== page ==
I loooooove the Cluny. I think the tapestries and other artifacts they have there are really interesting.
I'm not very knowledgeable about any of it, though, so I'll only be prividing my own little version of informative captions. It's like with Sainte-Chappelle... there are so many beautiful and interesting things to look at. It is really a visual feast.
Detail of a tapestry. It's so gorgeous and detailed, right down to the patterns of the dresses and shading on leaves and flowers. Such skill and patience are beyond me.
Robes of a Catholic priest or bishop.
A bejeweled reliquary. I don't know what it was supposed to have held (or currently hold).
The tapestry of the grape harvest. I love that the grapes are white but the wine is red. Can anyone explain this phenomenon?
Crushing the grapes... partially nude. Icky. Someone, please find this guy's pants.
Picking the grapes... and maybe flirting a little.
I think this is supposed to be St. John the Beloved.
The Virgin Mary.
These poor gents have been decapitated.
But have no fear, because their heads are on display just across the room.
A tombstone. I was intrigued by the red design, and I am assuming that it's paint, rather than some kind of miraculously huge (and miraculously flat) slab of stone that is white on the outside and red on the inside.
The highlight of the Cluny...
The Lady and the Unicorn. This is a series of 6 tapestries that are just gorgeous, and unique in many ways, only one of which is that they have all remained together since they were commissioned in the 1400's. Read more about the series here.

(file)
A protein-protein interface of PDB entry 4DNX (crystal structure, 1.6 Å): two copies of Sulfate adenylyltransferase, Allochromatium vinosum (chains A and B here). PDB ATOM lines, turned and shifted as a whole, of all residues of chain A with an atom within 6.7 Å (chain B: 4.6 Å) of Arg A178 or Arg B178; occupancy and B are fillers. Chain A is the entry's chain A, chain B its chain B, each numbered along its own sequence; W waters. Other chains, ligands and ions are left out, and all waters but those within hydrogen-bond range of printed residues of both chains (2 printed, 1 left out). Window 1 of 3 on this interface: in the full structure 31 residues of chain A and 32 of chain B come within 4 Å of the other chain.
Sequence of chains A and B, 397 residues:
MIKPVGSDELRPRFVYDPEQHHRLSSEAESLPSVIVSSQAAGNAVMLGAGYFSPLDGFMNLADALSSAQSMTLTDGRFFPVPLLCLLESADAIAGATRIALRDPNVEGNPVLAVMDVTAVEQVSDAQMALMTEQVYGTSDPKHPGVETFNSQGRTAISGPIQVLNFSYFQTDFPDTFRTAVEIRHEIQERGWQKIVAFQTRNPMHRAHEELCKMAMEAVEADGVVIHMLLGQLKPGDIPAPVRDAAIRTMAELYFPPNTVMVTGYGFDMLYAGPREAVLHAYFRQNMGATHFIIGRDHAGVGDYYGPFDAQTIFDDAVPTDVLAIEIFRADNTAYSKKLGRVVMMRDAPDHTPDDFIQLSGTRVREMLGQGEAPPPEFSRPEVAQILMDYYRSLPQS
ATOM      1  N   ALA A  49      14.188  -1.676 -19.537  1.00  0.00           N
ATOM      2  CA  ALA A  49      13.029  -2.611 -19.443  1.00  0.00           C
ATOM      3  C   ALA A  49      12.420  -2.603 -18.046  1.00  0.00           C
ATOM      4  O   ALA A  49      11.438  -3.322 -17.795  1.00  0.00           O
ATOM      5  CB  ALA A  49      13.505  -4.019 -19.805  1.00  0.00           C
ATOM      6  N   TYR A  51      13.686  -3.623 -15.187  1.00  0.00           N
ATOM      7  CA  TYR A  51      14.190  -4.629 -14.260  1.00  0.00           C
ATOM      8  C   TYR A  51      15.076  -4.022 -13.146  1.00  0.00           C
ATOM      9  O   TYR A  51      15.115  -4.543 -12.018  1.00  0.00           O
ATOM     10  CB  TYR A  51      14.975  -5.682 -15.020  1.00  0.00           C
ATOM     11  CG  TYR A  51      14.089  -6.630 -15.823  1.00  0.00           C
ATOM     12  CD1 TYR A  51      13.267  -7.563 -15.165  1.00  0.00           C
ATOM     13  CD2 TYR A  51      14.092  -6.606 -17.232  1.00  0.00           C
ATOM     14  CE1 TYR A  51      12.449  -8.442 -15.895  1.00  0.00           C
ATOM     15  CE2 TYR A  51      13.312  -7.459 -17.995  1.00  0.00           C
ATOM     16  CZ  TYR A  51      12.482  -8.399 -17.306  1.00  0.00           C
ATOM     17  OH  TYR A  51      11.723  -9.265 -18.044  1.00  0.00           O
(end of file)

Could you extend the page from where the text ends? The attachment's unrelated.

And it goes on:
The 5 smaller tapestries (though they are each at least 10x15 feet) are thought to represent the 5 physical senses: Taste, Sound, Touch, Smell, Sight The 6th and largest tapestry (pictured just above) has the words A Mon Seul Desire inscribed on the top of the lady's tent. This has been interpreted in many ways, and even the words a mon seul desire have been translated in different ways (To My Only Desire vs. By My Will Alone).
The tapestries were damaged while being stored in a castle, but were discovered by Prosper Merimee (author of the work Carmen which inspired the opera) and his "friend" George Sand (a.k.a. the Baroness Dudevant, who also had a ten year affair with Chopin).
The damages portions were rewoven with whatever parts could be salvaged and newly-died threads. This was done in the mid 1800's, and you can see that the new threads have actually faded much faster than the original pieces. Amazing.
There you have it. The thermal baths at the Cluny are being restored right now, so I couldn't get any pictures of those. And Blogger is freaking out, so the other 4 pictures I was going to post just aren't going to make it. :)